By Meg Greene
(Greenwood Press, Hardcover, 9780313336294, 122pp.)
Publication Date: October 2006
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Billie Holiday (1915-1959), the legendary jazz singer whose vocal stylings were deeply affecting, continues to enthrall. This biography conveys her hard-luck youth, career triumphs, and then decline and early death. At age 14, despite growing up with an absentee musician father, little schooling, a rape at 10, and jail time for prostitution, this extraordinary girl moved to New York City to find work as a dancer or singer. She soon became the toast of Harlem and went on to tour and record with the biggest names in jazz.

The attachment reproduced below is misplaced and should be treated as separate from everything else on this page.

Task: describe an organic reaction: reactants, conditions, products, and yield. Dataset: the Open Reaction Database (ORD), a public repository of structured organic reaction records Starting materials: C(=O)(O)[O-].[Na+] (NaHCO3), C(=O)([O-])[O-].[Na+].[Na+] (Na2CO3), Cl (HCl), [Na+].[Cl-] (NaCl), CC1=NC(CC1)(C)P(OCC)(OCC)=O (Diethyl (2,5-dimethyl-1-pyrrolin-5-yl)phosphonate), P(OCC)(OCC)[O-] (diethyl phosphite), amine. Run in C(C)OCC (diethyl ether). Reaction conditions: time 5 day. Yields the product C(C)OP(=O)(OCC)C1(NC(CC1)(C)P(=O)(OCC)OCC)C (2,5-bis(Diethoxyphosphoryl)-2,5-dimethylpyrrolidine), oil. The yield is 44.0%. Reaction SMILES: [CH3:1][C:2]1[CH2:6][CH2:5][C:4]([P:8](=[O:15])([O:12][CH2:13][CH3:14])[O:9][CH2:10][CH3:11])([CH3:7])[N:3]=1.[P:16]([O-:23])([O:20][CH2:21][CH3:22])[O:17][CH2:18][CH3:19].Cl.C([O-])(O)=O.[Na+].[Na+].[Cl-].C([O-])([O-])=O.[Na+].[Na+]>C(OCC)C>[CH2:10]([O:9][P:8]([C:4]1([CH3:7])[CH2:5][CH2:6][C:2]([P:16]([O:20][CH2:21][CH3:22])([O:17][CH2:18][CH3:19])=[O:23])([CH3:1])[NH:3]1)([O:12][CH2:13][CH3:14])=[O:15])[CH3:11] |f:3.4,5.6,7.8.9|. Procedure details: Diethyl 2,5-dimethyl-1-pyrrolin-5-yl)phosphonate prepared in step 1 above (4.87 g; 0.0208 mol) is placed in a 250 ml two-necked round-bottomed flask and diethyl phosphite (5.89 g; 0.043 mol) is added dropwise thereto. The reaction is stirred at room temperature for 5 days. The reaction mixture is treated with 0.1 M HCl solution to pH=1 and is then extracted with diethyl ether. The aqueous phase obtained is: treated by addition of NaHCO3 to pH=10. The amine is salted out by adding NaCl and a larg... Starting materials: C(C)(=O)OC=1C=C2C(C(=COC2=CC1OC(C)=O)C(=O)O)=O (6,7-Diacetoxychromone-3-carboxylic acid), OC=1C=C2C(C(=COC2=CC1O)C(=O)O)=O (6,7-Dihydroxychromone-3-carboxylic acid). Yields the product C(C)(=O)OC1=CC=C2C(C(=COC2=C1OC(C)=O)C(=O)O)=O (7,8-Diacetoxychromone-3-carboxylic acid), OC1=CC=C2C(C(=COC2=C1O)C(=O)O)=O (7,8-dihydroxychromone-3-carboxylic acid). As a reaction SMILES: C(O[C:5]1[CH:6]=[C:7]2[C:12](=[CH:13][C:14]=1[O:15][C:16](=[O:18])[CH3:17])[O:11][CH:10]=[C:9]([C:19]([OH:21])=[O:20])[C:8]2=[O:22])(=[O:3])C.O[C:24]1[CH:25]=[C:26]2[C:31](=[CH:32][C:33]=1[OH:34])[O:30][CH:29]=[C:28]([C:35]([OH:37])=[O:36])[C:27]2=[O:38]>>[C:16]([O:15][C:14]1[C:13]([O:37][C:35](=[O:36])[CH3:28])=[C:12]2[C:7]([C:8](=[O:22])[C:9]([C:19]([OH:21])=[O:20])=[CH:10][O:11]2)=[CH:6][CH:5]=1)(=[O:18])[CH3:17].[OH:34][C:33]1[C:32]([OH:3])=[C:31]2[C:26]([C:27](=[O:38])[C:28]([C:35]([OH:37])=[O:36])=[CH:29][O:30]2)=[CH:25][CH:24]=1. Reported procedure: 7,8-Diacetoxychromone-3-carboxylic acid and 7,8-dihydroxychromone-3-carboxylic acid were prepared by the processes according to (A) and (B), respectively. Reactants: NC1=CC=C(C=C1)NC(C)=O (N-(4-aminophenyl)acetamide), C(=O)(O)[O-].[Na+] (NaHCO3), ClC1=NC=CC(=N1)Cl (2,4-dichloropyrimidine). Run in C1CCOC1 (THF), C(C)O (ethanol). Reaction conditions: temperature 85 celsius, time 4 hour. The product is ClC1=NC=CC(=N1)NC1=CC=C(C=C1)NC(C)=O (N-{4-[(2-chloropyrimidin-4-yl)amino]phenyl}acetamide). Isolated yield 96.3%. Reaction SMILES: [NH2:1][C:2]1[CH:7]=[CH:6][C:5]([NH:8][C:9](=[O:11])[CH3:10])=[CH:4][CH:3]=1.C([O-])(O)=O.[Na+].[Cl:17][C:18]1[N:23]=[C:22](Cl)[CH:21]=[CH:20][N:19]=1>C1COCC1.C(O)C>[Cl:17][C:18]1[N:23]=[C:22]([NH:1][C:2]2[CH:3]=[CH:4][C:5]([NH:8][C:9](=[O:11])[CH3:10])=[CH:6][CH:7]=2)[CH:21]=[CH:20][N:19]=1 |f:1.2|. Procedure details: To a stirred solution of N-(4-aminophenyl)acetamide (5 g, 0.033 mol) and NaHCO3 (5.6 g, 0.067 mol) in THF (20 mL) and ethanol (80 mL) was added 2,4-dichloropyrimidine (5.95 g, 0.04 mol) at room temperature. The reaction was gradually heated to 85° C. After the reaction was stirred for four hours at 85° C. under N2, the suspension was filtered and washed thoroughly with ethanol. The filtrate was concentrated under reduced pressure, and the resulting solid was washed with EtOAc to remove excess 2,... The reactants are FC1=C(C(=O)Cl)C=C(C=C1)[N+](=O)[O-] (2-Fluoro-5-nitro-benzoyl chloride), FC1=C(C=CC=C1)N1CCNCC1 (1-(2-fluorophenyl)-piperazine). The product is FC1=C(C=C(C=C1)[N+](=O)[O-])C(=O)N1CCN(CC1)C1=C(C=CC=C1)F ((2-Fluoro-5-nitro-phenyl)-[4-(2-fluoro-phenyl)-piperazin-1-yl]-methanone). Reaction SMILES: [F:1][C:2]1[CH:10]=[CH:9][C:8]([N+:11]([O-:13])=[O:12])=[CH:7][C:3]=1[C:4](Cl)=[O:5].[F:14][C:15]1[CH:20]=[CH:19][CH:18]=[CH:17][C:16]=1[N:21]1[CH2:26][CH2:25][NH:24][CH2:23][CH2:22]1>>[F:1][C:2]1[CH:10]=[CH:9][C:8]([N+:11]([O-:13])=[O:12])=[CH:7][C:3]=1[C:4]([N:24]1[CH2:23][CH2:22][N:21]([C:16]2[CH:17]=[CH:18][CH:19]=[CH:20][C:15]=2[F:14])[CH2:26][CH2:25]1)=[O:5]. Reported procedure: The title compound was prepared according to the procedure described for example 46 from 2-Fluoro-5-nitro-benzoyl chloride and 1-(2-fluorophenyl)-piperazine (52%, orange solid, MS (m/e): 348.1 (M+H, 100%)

Holiday's career took off in the 1930s, during the Depression, and the biography evokes the era and atmosphere of the jazz club scene. The state of race relations in the country is discussed as Holiday tours with white bandleaders such as Artie Shaw and even as she sings about lynching in the controversial Strange Fruit. The narrative further chronicles Holiday's relationships, descent into drug addiction, the subsequent diminishment of her talent, and tragic early death. Readers today will then want to seek out Holiday's recordings to more fully appreciate her interpretations of the songs of that classic era.